Windows 8 seems to be a huge deal for Microsoft. They have “reimagined” the role of the desktop and are implementing a new user interface, Metro UI. But, are they really betting the whole company on Windows 8? Is the PC ecosystem really dying in favor of tablets and touchscreen computers? I seriously doubt it. Sure, there will be some people that use their PC for light web browsing, low powered games, email, Facebook, YouTube, etc. that would benefit more from a portable, touchscreen device. But, for those that work in offices, take notes, go to school and do a lot of typing, or those of us in IT, we NEED a desktop computer. It doesn’t matter if it’s a Mac, Linux, Windows or whatever. It needs to be much higher powered than a tablet, it has to have a larger screen, a full physical keyboard, more storage, etc.. There are many other reasons to own a full PC (gaming, development, etc.), but from a day to day normal person, there are reasons to not ditch the PC for a tablet.
Do I think they are betting everything on Windows 8? No. They are putting a lot of resources and confidence in a drastic UI change (among many other enhancements) that may or may not pan out. However, it isn’t the first time they’ve done something like this, nor is it a huge surprise. Several years ago, there were so many people complaining that Windows UI is still based on the 17 year old Windows 95. Sure it is. It was very easy to use, simple. But, now that the PC ecosystem has changed, there are new technologies to use, they have to adapt to these new technologies. To NOT change the UI to take advantage of these would be the biggest gamble. Windows Mobile (while I was a fan of the OS, it wasn’t a very good touchscreen OS – it was Windows OS on a mobile device) to Windows Phone 7 was a gamble that worked excellent. It became a shunned and crappy phone OS to a new very easy to use touchscreen OS.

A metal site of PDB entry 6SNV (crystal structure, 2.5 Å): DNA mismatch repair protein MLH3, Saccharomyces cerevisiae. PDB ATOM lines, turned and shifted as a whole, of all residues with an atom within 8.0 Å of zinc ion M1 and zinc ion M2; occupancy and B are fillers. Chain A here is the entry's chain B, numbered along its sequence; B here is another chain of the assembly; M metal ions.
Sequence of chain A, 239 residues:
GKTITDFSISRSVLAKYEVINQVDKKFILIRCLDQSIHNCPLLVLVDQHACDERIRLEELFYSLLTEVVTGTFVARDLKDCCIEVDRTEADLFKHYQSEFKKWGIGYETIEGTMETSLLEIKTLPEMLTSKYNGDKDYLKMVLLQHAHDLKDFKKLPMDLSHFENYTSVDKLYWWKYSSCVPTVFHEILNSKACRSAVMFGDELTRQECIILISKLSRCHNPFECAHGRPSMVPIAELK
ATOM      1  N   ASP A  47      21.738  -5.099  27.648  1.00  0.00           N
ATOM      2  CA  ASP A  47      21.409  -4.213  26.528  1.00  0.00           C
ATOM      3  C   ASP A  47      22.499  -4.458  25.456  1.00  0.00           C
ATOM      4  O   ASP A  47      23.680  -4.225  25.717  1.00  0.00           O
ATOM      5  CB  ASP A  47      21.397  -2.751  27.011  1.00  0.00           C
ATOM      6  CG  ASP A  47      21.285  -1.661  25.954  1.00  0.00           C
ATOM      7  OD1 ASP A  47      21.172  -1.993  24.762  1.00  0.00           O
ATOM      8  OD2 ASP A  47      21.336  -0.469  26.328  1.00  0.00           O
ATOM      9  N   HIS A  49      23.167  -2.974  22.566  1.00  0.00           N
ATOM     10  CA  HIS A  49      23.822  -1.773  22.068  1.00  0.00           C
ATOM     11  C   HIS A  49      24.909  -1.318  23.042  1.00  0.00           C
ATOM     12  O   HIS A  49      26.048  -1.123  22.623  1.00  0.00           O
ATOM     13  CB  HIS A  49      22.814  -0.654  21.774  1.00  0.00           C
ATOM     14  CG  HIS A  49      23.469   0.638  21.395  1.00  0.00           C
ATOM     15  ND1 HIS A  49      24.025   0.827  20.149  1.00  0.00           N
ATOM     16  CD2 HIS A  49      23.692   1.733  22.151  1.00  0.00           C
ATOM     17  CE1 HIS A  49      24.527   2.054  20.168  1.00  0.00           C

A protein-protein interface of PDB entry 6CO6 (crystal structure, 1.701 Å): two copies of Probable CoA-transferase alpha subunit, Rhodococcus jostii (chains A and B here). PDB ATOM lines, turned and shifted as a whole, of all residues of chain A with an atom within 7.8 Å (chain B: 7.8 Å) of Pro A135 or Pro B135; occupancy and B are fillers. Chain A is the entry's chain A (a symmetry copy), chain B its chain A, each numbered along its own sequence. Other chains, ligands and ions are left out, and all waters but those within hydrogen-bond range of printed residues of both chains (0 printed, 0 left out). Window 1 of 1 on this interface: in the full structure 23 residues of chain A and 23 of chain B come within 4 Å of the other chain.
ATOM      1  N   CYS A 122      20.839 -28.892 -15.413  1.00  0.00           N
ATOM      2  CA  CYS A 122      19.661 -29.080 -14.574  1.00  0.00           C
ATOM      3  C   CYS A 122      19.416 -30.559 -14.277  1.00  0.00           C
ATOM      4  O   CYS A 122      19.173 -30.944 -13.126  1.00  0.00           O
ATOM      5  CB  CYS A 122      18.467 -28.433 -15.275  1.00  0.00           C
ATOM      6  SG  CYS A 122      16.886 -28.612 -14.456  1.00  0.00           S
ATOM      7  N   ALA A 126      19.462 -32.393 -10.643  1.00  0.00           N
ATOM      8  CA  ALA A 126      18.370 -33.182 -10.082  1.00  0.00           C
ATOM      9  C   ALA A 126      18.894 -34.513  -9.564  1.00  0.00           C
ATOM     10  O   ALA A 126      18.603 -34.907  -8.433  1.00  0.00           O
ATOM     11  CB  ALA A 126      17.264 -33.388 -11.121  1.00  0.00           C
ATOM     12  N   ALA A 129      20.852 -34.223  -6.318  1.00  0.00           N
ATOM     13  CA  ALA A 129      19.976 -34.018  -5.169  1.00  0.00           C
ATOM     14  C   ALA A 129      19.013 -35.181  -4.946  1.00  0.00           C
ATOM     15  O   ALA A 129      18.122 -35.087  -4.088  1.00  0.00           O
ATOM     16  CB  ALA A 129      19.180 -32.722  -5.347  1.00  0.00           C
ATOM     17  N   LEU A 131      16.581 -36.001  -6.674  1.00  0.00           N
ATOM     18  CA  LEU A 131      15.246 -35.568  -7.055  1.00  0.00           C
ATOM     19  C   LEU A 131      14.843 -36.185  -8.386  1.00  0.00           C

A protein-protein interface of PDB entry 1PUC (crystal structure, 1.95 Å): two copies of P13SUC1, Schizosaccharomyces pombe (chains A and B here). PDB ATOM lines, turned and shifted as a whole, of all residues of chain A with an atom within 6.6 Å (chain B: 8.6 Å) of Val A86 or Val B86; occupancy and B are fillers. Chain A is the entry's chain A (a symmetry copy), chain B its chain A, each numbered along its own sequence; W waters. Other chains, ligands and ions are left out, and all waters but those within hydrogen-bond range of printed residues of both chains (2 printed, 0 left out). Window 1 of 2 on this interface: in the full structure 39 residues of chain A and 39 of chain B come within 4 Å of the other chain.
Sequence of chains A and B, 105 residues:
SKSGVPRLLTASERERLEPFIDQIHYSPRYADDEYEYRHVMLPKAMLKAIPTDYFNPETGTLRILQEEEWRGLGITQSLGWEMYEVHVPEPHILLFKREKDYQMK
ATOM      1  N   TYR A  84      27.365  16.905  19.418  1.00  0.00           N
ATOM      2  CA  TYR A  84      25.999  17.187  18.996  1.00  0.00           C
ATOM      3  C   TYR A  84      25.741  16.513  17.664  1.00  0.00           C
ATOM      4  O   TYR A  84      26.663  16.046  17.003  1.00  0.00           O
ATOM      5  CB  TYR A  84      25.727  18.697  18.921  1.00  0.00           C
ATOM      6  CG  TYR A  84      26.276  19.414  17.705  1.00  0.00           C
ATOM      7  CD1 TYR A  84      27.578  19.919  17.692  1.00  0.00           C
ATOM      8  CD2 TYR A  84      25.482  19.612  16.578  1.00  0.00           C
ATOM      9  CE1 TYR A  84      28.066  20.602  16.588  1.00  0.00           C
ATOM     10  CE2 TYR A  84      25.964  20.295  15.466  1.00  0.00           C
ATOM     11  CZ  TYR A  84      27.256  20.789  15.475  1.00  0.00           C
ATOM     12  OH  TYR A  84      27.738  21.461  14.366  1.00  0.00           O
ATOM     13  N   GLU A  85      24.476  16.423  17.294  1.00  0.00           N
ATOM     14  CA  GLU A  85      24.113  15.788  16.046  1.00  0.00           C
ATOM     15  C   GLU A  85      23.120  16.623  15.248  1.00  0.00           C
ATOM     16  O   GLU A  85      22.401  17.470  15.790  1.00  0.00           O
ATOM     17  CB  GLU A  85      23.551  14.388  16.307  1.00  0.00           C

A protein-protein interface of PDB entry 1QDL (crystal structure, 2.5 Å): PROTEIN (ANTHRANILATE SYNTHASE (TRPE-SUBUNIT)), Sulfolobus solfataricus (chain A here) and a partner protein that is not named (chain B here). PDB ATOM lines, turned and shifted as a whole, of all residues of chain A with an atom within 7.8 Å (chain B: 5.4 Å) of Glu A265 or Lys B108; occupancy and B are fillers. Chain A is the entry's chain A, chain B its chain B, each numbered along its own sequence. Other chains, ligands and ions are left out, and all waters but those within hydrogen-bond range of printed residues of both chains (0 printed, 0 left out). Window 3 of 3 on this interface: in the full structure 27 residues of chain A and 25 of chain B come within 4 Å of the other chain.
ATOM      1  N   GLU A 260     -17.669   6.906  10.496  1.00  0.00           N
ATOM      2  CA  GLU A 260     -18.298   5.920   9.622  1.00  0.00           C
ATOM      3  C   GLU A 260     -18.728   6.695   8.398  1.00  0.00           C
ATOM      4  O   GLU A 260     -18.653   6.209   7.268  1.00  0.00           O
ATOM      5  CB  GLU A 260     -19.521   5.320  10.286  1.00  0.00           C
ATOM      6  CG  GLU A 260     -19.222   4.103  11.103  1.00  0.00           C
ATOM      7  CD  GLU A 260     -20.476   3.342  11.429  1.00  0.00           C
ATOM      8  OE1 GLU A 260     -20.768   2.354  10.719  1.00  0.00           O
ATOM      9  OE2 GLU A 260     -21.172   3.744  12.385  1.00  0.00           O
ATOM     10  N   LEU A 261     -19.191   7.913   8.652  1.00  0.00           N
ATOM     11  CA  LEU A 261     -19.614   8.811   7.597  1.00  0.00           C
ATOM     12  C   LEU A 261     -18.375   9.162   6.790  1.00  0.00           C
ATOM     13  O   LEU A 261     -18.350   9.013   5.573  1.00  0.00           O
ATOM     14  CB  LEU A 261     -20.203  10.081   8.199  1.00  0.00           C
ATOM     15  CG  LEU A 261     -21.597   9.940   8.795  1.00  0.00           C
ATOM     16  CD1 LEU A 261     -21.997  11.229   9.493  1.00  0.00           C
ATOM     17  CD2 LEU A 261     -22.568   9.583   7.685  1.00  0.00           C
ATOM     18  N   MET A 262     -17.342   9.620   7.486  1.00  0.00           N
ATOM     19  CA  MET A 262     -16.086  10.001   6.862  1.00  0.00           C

If Windows 8 is a flop, however, it will increase the pressure on Microsoft CEO Steve Ballmer. His 12-year reign has been marred by the company’s troubles adapting to an Internet-driven upheaval. As Microsoft has stumbled, faster-innovating companies such as Apple and Google have elbowed their way into a position to steer the direction of computing for the next decade or two.